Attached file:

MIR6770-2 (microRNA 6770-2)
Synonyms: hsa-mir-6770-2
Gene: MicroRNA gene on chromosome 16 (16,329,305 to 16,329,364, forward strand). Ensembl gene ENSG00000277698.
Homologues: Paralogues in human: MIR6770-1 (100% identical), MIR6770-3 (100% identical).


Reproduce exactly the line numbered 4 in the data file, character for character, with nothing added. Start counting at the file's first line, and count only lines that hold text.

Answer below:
Homologues: Paralogues in human: MIR6770-1 (100% identical), MIR6770-3 (100% identical).